Should You Raise or Lower Prices?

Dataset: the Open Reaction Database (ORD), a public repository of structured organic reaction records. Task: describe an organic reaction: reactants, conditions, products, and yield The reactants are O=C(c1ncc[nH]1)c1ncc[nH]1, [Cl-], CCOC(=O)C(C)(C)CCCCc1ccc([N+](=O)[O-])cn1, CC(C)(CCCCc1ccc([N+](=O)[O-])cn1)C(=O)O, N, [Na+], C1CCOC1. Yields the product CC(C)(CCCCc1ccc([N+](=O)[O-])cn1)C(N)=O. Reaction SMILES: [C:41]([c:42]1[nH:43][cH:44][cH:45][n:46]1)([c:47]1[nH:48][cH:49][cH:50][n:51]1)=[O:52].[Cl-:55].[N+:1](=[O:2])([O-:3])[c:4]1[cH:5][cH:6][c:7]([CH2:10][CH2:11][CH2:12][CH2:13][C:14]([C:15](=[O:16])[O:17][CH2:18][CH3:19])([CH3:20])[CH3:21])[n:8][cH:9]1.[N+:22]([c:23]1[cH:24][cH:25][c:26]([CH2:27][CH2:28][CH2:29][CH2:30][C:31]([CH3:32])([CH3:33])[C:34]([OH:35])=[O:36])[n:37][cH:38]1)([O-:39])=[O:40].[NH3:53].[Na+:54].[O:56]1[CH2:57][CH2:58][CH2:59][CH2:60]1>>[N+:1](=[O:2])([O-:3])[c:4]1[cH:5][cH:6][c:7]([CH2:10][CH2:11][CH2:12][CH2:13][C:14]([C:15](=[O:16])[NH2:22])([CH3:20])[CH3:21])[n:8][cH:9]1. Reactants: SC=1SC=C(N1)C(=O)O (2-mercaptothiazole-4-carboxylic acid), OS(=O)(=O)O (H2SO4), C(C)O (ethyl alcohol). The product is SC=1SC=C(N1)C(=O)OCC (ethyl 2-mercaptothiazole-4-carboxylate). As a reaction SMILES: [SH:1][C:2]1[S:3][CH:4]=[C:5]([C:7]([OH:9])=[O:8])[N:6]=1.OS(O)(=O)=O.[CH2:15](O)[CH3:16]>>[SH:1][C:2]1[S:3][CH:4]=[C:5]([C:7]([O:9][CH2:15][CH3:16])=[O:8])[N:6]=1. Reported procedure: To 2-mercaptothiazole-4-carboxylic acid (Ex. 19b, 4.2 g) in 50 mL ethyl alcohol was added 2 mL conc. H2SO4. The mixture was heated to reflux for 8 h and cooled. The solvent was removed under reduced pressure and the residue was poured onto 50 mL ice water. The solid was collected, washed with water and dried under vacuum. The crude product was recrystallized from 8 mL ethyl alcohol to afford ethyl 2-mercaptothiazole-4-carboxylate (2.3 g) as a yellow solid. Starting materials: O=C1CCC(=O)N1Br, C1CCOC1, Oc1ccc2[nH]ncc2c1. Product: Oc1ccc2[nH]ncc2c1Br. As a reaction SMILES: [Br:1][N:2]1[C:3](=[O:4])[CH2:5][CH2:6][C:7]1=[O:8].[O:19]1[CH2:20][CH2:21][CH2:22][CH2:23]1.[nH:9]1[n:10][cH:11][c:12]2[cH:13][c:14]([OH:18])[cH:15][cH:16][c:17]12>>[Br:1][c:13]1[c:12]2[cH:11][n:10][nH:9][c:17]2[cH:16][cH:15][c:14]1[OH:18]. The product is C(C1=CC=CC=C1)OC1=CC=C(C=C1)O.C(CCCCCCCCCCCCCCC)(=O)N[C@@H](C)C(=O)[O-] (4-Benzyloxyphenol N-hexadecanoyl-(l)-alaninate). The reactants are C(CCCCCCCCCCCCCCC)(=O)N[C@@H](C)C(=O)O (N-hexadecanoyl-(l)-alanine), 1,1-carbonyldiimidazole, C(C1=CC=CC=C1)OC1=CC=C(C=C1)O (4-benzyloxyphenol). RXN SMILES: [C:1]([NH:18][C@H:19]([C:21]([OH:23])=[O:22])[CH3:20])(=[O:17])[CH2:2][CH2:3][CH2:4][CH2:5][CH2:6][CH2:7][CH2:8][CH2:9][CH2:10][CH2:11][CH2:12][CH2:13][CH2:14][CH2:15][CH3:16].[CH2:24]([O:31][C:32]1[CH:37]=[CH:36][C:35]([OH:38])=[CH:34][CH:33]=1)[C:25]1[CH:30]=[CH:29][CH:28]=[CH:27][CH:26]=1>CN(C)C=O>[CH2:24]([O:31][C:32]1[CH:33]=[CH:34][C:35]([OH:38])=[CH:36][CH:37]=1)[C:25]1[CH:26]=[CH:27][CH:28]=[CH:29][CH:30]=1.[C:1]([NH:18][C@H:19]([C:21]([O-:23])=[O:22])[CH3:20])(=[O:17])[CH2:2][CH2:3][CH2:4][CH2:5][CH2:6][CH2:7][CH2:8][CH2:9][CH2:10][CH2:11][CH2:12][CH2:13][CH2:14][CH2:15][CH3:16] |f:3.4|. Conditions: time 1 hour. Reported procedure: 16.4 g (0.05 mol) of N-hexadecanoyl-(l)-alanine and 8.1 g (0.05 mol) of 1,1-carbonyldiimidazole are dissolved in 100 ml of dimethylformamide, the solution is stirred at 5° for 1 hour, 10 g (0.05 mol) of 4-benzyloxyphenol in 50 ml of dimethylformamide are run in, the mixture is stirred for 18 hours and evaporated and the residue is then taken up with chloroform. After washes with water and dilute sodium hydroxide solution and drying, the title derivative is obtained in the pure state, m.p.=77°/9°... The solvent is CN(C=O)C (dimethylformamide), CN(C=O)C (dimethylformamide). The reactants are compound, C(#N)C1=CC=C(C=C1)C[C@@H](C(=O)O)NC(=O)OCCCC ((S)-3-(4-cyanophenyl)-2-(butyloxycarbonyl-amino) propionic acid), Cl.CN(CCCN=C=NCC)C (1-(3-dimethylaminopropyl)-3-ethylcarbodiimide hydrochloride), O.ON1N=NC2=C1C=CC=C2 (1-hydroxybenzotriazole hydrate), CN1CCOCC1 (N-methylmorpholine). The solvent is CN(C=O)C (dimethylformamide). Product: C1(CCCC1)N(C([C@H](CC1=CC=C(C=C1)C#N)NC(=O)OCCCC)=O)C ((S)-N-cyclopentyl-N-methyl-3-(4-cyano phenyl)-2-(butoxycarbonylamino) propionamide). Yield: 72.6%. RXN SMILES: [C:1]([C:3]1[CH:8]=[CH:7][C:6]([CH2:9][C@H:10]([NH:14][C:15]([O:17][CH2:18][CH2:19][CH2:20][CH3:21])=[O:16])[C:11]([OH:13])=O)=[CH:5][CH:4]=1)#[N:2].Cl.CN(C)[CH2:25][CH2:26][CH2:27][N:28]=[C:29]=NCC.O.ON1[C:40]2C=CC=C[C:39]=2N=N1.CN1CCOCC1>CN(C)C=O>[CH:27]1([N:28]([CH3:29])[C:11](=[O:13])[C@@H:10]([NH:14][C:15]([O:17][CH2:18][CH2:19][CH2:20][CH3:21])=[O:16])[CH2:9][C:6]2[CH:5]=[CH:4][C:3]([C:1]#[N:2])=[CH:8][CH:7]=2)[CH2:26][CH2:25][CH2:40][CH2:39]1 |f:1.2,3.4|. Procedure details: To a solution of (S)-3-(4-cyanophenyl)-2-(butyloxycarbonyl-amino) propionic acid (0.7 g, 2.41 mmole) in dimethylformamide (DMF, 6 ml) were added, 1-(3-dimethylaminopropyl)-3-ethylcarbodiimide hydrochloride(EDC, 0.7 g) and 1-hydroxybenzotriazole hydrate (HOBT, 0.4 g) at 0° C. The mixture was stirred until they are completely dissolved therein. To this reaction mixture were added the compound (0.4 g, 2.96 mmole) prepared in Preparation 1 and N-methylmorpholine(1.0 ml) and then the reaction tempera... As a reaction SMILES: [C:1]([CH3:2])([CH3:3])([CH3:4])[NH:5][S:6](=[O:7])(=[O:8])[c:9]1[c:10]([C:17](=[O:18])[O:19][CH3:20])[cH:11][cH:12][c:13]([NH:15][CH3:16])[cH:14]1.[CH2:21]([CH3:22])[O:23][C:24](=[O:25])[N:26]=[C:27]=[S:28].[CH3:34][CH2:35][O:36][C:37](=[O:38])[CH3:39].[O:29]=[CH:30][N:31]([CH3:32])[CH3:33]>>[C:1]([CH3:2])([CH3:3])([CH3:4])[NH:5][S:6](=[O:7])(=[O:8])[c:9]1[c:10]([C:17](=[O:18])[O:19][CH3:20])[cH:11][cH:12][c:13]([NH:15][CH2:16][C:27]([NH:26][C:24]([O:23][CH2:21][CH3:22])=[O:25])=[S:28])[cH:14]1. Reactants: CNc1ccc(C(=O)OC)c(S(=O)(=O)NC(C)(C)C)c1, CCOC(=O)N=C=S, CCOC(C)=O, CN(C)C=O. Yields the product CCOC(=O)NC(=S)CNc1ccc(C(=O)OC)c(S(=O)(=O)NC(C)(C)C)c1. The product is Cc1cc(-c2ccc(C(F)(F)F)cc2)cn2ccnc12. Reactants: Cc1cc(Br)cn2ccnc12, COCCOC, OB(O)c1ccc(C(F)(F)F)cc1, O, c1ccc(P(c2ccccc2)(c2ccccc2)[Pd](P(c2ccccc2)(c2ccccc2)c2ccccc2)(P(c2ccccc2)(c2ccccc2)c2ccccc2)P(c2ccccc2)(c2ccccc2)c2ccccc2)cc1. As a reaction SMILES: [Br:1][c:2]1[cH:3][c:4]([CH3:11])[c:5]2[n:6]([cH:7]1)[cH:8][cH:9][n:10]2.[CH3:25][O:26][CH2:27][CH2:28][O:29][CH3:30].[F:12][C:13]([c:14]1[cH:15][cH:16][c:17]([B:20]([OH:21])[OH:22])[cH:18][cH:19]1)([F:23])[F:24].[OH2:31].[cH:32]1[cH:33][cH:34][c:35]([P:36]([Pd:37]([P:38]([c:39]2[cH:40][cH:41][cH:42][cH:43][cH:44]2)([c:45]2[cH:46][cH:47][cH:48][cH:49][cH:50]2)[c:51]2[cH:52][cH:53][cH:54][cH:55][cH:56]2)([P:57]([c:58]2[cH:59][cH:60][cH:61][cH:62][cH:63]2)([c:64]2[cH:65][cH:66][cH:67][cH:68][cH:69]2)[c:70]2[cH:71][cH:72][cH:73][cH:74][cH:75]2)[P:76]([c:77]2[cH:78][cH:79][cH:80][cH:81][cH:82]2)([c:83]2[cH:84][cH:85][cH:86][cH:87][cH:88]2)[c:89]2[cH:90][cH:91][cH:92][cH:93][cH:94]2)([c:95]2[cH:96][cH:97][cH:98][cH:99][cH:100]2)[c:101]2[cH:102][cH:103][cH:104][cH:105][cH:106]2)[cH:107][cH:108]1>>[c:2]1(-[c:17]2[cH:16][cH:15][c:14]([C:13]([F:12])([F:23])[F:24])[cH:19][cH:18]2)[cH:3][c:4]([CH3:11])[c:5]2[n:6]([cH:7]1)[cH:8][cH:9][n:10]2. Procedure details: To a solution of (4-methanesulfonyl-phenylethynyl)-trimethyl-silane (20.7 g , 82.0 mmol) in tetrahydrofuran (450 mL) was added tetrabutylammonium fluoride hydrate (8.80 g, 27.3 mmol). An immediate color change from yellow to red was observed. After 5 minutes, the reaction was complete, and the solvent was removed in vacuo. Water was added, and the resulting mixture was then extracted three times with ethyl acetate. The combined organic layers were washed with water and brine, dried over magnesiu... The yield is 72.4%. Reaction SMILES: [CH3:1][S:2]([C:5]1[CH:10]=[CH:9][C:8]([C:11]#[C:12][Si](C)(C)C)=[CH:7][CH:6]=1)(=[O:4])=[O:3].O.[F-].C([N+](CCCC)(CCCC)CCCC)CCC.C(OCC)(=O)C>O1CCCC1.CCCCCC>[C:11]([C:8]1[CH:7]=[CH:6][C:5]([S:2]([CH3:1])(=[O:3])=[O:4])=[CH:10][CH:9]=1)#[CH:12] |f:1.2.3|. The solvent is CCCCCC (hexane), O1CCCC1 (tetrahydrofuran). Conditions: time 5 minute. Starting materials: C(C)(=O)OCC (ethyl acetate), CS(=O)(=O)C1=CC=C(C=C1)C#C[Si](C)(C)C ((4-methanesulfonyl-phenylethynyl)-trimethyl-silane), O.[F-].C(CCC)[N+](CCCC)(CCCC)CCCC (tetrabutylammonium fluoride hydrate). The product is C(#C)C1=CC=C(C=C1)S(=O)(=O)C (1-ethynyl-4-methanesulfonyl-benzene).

You are thinking about lowering your price 10% to capture more customers. Should you? Ask yourself: "Will you make more or less profit?" The answer is, it depends on how much new business you think you can win and your current gross margin. The chart on the right is called an iso-Profit table. It tells you the percentage change in customers you need for a certain percentage change in price, assuming a specific gross margin. Let's go through an example. You have have a product with 50% gross margin and you are considering lowering your price 10%. This table says you need 25% more customers just to make as much profit as you currently do. So before lowering your price, do you believe you can grow your sales volume by 25%? Not an easy task. On the other hand, if you consider raising price on your 50% gross margin product by 10%, you can lose 17% of your customers and still break even. Look at the 25% gross margin column. Lowering price by 10% requires a 67% increase in sales volume. It is obvious why you wouldn't want to lower prices on low margin parts. In fact, you could raise prices by 10% and as long as you lose fewer than 29% of your customer you will make more profit. The cells with N/A mean it's impossible to make up the profit. For example, if you have a product with only 25% gross margin and you lower the price by 30% you lose money on every item sold. It is impossible to make up the profit you had at 25% gross margin. The lesson for today - Do not lower (or raise) prices without an estimate of its effect on your sales volume. Then determine if you will make more or less profit at the new price. Yes, there may be strategic reasons you want to make less profit on an item, but at least go in expecting a drop in profit. Then you can be explicit on how you will make up that profit elsewhere. Mark Stiving, Ph.D. - Pricing expert, Speaker, Author Sign up for the Pricing Perspective to get a monthly recap of these blogs plus more insights on pricing.
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